Survival curve data and items relevant to study validity and generalizability were independently extracted by 2 reviewers.
Time-to-event meta-analyses showed that the relative hazard for all-cause mortality in the first 3 months after hip fracture was 5.75 (95% CI, 4.94 to 6.67) in women and 7.95 (CI, 6.13 to 10.30) in men. Relative hazards decreased substantially over time but did not return to rates seen in age- and sex-matched control groups. Through use of life-table methods, investigators estimated that white women having a hip fracture at age 80 years have excess annual mortality compared with white women of the same age without a fracture of 8%, 11%, 18%, and 22% at 1, 2, 5, and 10 years after injury, respectively. Men with a hip fracture at age 80 years have excess annual mortality of 18%, 22%, 26%, and 20% at 1, 2, 5, and 10 years after injury, respectively.
Cohort studies varied, sometimes markedly, in size, duration of observation, selection of control populations, ascertainment of death, and adjustment for comorbid conditions. Only published data that displayed findings with survival curves were examined. Publication bias was possible.
Older adults have a 5- to 8-fold increased risk for all-cause mortality during the first 3 months after hip fracture. Excess annual mortality persists over time for both women and men, but at any given age, excess annual mortality after hip fracture is higher in men than in women.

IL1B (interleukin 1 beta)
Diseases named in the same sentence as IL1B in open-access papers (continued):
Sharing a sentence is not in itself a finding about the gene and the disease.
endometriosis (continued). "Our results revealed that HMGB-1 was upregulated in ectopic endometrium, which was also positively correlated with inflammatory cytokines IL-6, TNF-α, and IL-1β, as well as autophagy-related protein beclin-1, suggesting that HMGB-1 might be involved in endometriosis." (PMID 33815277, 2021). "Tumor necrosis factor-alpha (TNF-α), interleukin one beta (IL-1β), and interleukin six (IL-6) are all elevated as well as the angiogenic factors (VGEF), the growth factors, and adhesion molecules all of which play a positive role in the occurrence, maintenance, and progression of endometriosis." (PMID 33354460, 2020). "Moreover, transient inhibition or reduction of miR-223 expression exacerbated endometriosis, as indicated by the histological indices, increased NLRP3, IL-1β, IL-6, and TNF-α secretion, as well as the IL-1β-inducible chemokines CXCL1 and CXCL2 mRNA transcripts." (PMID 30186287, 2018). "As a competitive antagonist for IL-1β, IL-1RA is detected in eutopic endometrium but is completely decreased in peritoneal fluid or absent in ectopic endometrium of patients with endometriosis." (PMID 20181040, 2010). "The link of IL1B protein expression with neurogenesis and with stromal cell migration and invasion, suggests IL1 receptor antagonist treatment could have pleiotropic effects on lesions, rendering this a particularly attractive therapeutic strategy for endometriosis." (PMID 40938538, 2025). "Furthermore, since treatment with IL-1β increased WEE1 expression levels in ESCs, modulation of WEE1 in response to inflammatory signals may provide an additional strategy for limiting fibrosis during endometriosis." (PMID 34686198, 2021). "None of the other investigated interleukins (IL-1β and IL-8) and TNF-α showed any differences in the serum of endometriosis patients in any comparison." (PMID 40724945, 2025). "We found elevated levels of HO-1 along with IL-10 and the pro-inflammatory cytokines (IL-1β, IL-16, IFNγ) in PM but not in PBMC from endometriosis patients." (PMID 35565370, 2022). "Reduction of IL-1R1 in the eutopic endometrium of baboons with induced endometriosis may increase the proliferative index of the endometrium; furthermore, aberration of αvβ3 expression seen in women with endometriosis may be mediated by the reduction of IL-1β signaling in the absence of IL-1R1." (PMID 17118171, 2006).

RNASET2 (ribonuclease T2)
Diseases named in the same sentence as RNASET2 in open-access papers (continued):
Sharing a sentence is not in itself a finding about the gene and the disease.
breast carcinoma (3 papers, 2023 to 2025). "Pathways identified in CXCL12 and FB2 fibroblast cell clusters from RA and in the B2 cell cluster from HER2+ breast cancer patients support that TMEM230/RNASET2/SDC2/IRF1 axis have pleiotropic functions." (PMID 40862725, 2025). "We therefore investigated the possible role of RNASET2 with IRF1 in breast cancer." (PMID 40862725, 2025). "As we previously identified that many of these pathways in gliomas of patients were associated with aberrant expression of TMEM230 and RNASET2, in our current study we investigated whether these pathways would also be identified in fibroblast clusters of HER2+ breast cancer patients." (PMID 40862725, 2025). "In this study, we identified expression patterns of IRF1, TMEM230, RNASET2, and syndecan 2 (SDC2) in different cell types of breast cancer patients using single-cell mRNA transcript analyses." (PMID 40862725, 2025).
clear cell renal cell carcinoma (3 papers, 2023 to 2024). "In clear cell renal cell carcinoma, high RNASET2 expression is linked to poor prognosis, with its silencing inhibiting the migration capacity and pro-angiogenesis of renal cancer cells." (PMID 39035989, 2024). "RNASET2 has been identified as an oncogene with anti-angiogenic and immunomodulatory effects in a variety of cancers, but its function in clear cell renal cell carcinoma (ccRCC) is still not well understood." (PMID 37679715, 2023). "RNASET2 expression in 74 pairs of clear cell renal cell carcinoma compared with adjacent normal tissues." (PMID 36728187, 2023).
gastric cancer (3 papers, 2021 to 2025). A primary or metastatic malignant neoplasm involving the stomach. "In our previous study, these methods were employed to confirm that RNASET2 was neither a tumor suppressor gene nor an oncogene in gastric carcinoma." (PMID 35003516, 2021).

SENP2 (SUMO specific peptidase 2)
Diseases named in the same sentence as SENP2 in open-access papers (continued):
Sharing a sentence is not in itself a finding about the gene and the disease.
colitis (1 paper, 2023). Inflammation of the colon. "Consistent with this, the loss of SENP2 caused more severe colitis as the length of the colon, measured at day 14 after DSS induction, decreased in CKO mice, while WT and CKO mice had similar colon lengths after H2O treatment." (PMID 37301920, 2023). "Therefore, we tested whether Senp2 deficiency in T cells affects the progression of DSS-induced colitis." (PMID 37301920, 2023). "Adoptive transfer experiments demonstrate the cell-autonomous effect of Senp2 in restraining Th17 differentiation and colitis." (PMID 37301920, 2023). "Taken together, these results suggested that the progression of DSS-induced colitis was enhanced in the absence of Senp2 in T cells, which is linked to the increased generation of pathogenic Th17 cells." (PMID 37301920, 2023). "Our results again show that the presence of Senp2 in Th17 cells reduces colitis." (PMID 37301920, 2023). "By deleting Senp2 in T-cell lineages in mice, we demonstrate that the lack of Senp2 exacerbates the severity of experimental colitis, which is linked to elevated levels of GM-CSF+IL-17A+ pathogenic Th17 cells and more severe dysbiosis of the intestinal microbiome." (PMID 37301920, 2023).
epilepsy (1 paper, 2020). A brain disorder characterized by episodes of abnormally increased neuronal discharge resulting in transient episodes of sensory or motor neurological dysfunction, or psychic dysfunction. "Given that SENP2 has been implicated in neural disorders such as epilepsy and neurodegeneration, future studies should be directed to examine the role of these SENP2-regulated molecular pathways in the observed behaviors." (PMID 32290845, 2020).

Primary Funding Source
Fund for Scientific Research and Willy Gepts Foundation, Universitair Ziekenhuis Brussel.
OBJECTIVE: To examine several dimensions of health-related quality of life (HRQL) in postmenopausal women who report previous fractures, and to provide perspective by comparing these findings with those in other chronic conditions (diabetes, arthritis, lung disease).
PATIENTS AND METHODS: Fractures are a major cause of morbidity among older women. Few studies have examined HRQL in women who have had prior fractures and the effect of prior fracture location on HRQL. In this observational study of 57,141 postmenopausal women aged 55 years and older (enrollment from December 2007 to March 2009) from 17 study sites in 10 countries, HRQL was measured using the European Quality of Life 5 Dimensions Index (EQ-5D) and the health status, physical function, and vitality questions of the Medical Outcomes Study 36-Item Short Form Health Survey (SF-36).
RESULTS: Reductions in EQ-5D health-utility scores and SF-36–measured health status, physical function, and vitality were seen in association with 9 of 10 fracture locations. Spine, hip, and upper leg fractures resulted in the greatest reductions in quality of life (EQ-5D scores, 0.62, 0.64, and 0.61, respectively, vs 0.79 without prior fracture). Women with fractures at any of these 3 locations, as well as women with a history of multiple fractures (EQ-5D scores, 0.74 for 1 prior fracture, 0.68 for 2, and 0.58 for ≥3), had reductions in HRQL that were similar to or worse than those in women with other chronic diseases (0.67 for diabetes, 0.69 for arthritis, and 0.71 for lung disease).
CONCLUSION: Previous fractures at a variety of bone locations, particularly spine, hip, and upper leg, or involving more than 1 location are associated with significant reductions in quality of life.
This observational study of 57,141 postmenopausal women shows that previous fractures at a variety of bone locations, particularly the spine, hip, and upper leg, or involving more than 1 location are associated with significant reductions in quality of life.